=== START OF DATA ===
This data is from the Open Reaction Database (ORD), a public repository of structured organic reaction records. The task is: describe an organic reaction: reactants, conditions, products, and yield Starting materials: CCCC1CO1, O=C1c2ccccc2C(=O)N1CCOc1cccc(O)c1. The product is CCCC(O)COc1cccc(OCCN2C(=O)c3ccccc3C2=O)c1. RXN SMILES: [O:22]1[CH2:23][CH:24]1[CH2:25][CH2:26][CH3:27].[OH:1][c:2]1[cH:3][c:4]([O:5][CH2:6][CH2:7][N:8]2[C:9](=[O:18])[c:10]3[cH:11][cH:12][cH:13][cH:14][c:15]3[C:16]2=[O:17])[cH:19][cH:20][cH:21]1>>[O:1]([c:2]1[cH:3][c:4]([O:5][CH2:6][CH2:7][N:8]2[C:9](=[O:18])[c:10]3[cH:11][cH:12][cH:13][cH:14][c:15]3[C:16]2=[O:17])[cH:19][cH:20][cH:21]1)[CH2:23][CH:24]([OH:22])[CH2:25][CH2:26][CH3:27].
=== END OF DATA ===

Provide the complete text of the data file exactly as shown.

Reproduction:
This data is from the Open Reaction Database (ORD), a public repository of structured organic reaction records. The task is: describe an organic reaction: reactants, conditions, products, and yield Starting materials: CCCC1CO1, O=C1c2ccccc2C(=O)N1CCOc1cccc(O)c1. The product is CCCC(O)COc1cccc(OCCN2C(=O)c3ccccc3C2=O)c1. RXN SMILES: [O:22]1[CH2:23][CH:24]1[CH2:25][CH2:26][CH3:27].[OH:1][c:2]1[cH:3][c:4]([O:5][CH2:6][CH2:7][N:8]2[C:9](=[O:18])[c:10]3[cH:11][cH:12][cH:13][cH:14][c:15]3[C:16]2=[O:17])[cH:19][cH:20][cH:21]1>>[O:1]([c:2]1[cH:3][c:4]([O:5][CH2:6][CH2:7][N:8]2[C:9](=[O:18])[c:10]3[cH:11][cH:12][cH:13][cH:14][c:15]3[C:16]2=[O:17])[cH:19][cH:20][cH:21]1)[CH2:23][CH:24]([OH:22])[CH2:25][CH2:26][CH3:27].